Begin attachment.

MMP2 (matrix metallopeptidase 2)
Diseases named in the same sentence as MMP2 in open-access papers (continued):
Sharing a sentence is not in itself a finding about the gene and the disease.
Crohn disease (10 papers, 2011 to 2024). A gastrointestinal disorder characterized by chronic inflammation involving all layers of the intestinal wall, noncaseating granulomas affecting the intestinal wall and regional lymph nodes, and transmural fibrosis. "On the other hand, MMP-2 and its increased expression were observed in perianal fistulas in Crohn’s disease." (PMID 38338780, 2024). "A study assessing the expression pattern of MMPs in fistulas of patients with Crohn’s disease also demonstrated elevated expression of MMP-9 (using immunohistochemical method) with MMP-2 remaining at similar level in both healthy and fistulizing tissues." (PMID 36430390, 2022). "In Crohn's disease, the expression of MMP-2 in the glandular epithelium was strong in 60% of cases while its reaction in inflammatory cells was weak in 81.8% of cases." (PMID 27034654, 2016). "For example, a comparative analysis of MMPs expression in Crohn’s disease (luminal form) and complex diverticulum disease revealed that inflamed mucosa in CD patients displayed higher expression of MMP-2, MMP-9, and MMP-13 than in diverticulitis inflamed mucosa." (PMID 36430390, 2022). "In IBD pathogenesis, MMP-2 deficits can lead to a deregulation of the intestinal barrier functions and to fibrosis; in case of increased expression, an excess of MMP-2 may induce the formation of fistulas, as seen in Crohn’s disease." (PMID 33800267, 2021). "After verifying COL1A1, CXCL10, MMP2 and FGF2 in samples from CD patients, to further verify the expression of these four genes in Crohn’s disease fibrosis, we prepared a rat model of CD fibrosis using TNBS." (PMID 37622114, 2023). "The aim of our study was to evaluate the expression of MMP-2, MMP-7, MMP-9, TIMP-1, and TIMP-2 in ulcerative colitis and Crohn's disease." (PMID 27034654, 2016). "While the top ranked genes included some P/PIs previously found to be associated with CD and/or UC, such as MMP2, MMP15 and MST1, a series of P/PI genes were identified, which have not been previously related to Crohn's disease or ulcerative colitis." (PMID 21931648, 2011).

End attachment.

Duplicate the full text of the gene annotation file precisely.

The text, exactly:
MMP2 (matrix metallopeptidase 2)
Diseases named in the same sentence as MMP2 in open-access papers (continued):
Sharing a sentence is not in itself a finding about the gene and the disease.
Crohn disease (10 papers, 2011 to 2024). A gastrointestinal disorder characterized by chronic inflammation involving all layers of the intestinal wall, noncaseating granulomas affecting the intestinal wall and regional lymph nodes, and transmural fibrosis. "On the other hand, MMP-2 and its increased expression were observed in perianal fistulas in Crohn’s disease." (PMID 38338780, 2024). "A study assessing the expression pattern of MMPs in fistulas of patients with Crohn’s disease also demonstrated elevated expression of MMP-9 (using immunohistochemical method) with MMP-2 remaining at similar level in both healthy and fistulizing tissues." (PMID 36430390, 2022). "In Crohn's disease, the expression of MMP-2 in the glandular epithelium was strong in 60% of cases while its reaction in inflammatory cells was weak in 81.8% of cases." (PMID 27034654, 2016). "For example, a comparative analysis of MMPs expression in Crohn’s disease (luminal form) and complex diverticulum disease revealed that inflamed mucosa in CD patients displayed higher expression of MMP-2, MMP-9, and MMP-13 than in diverticulitis inflamed mucosa." (PMID 36430390, 2022). "In IBD pathogenesis, MMP-2 deficits can lead to a deregulation of the intestinal barrier functions and to fibrosis; in case of increased expression, an excess of MMP-2 may induce the formation of fistulas, as seen in Crohn’s disease." (PMID 33800267, 2021). "After verifying COL1A1, CXCL10, MMP2 and FGF2 in samples from CD patients, to further verify the expression of these four genes in Crohn’s disease fibrosis, we prepared a rat model of CD fibrosis using TNBS." (PMID 37622114, 2023). "The aim of our study was to evaluate the expression of MMP-2, MMP-7, MMP-9, TIMP-1, and TIMP-2 in ulcerative colitis and Crohn's disease." (PMID 27034654, 2016). "While the top ranked genes included some P/PIs previously found to be associated with CD and/or UC, such as MMP2, MMP15 and MST1, a series of P/PI genes were identified, which have not been previously related to Crohn's disease or ulcerative colitis." (PMID 21931648, 2011).